We have the Internet, which allows easy access to information on symptoms and disorders such as depression or obsessive-compulsive disorder.
Share via Email Are our minds being altered due to our increasing reliance on search engines, social networking sites and other digital technologies? It turned out to be the blueprint for what eventually emerged as the world wide web. Immersing myself in a book or a lengthy article used to be easy.
Now my concentration often starts to drift after two or three pages.
I get fidgety, lose the thread, begin looking for something else to do. The deep reading that used to come naturally has become a struggle. His argument was that our deepening dependence on networking technology is indeed changing not only the way we think, but also the structure of our brains.
Oct 09, · The good thing about that -- because of the plasticity of our brains -- is that if you change your habits, your brain is happy to go along with whatever you do. Some neuroscientists have targeted which parts of the developing brain are affected by technology use. According to researchers at the Chinese Academy of Sciences in Beijing, there are changes in the ways the prefrontal cortex, cerebellum and parietal lobe mature. Health + Behavior Digital technology can be harmful to your health Experts at a Zócalo/UCLA event point to lack of sleep, weight gain and other issues.
The web has become, in a way, a global prosthesis for our collective memory. People fretted about printing, photography, the telephone and television in analogous ways.
It even bothered Plato, who argued that the technology of writing would destroy the art of remembering. Carr argues that modern neuroscience, which has revealed the "plasticity" of the human brain, shows that our habitual practices can actually change our neuronal structures.
Unprecedented access to technology and the ability to absorb multiple sources of information and to sort it for future reference is part of what’s rewiring our brains and making them more elastic. Modern technology is changing the way our brains work, says neuroscientist. "The power of imagination" is not a metaphor, it seems; it's real, and has a . Technology can damage your health and only one group of people benefit. IT IS NOT YOU. Anybody could be one of the next two billion sufferers, your sister, brother, mother, father, grandparent, grandchild, friend or colleague.
The brains of illiterate people, for example, are structurally different from those of people who can read. Not all neuroscientists agree with Carr and some psychologists are sceptical.
But many commentators who accept the thrust of his argument seem not only untroubled by its far-reaching implications but are positively enthusiastic about them. Others argue that the increasing complexity of our environment means that we need the net as "power steering for the mind".
But if you exercise it regularly, and cross-train, your brain will be flexible, quick, strong and versatile. In one sense, the internet is analogous to a weight-training machine for the brain, as compared with the free weights provided by libraries and books.
Each method has its advantage, but used properly one works you harder. Weight machines are directive and enabling: The internet can be the same: It can substitute surface for depth, imitation for originality, and its passion for recycling would surpass the most committed environmentalist.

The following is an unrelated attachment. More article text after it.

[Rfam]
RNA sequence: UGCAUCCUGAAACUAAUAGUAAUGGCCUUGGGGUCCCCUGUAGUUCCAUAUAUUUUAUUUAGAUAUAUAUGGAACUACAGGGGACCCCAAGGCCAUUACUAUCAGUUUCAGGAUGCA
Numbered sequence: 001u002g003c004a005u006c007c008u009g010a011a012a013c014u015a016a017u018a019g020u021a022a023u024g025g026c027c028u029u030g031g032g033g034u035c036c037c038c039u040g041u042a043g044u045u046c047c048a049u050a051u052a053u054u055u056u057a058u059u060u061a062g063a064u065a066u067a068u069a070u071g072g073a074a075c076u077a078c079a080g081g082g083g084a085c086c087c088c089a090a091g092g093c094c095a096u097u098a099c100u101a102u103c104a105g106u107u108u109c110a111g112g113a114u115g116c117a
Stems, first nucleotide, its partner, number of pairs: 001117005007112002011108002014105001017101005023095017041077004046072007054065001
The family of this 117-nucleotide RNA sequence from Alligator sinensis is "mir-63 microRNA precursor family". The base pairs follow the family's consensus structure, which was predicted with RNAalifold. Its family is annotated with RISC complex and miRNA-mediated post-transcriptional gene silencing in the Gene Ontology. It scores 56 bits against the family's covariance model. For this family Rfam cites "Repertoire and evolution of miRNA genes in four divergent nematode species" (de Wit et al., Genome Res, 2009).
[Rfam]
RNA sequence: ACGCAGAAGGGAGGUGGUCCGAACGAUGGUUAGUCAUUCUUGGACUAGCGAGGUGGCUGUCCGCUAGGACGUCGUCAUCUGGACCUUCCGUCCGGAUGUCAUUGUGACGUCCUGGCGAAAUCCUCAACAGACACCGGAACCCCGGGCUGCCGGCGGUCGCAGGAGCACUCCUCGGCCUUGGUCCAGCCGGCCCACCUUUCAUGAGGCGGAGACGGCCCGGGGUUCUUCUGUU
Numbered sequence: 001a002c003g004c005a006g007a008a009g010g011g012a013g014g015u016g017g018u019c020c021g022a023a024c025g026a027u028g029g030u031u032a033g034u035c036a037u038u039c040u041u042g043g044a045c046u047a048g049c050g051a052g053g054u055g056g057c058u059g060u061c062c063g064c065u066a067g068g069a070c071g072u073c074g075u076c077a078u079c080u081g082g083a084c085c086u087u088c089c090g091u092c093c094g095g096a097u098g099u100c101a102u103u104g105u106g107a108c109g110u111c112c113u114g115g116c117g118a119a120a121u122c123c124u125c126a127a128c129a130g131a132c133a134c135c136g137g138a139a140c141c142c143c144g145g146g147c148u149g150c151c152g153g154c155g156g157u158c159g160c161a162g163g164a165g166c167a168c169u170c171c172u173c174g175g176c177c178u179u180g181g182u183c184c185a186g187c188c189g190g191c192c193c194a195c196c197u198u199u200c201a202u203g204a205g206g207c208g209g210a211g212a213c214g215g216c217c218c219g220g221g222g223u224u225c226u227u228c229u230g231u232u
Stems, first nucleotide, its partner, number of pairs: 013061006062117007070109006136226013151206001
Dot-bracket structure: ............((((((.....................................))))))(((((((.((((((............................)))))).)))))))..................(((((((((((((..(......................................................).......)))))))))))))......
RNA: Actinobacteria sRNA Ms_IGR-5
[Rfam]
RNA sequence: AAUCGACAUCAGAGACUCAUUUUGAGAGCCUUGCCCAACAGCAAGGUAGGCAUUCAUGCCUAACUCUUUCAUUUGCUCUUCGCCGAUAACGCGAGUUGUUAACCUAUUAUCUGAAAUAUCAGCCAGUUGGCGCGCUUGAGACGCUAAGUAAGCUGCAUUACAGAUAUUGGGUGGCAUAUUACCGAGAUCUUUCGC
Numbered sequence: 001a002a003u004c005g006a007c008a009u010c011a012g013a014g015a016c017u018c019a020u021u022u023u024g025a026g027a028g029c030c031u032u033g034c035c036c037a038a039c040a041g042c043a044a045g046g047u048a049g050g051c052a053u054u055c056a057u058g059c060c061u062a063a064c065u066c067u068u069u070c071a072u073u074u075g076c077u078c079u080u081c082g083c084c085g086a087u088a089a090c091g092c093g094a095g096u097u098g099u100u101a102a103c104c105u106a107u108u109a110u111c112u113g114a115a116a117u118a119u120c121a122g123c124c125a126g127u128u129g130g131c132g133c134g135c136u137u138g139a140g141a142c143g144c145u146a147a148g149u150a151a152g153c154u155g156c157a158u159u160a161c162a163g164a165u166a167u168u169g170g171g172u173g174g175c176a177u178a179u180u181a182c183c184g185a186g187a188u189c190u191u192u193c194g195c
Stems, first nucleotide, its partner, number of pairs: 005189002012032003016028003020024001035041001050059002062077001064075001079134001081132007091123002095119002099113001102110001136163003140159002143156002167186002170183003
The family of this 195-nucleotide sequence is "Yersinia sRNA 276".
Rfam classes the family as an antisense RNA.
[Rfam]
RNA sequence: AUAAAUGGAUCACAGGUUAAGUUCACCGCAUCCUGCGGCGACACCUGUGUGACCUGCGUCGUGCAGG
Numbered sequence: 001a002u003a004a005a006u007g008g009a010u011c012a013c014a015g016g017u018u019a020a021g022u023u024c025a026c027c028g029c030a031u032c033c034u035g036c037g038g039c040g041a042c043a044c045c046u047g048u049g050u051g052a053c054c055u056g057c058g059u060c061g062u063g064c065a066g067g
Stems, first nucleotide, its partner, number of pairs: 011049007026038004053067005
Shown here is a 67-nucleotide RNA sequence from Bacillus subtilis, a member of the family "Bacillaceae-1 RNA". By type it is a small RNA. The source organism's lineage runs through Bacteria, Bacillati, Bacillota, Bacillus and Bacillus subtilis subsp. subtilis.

But of course what a Google search provides is not the best, wisest or most accurate answer, but the most popular one.
But knowledge is not the same thing as information, and there is no question to my mind that the access to raw information provided by the internet is unparalleled and democratising.
Admittance to elite private university libraries and archives is no longer required, as they increasingly digitise their archives. In the end, the medium is not the message, and the internet is just a medium, a repository and an archive.
Its greatest virtue is also its greatest weakness: This means that it is undiscriminating, in both senses of the word. It is indiscriminate in its principles of inclusion: This is changing rapidly, of course, as corporations and governments seek to exert control over it.
Knowledge may not be the same thing as power, but it is unquestionably a means to power. The jury is very much out. The internet itself is disinterested:Technology can damage your health and only one group of people benefit. IT IS NOT YOU.
Anybody could be one of the next two billion sufferers, your sister, brother, mother, father, grandparent, grandchild, friend or colleague. Health + Behavior Digital technology can be harmful to your health Experts at a Zócalo/UCLA event point to lack of sleep, weight gain and other issues.
Unprecedented access to technology and the ability to absorb multiple sources of information and to sort it for future reference is part of what’s rewiring our brains and making them more elastic.
Scientific American is the essential guide to the most awe-inspiring advances in science and technology, explaining how they change our understanding of the world and shape our lives. How Technology Affects the Brain Technology fosters learning and cognitive development not yet developed in young children, however, some teens suffer from an unhealthy use of technology.
Modern technology is changing the way our brains work, says neuroscientist By SUSAN GREENFIELD Human identity, the idea that defines each and every one of us, could be facing an unprecedented crisis.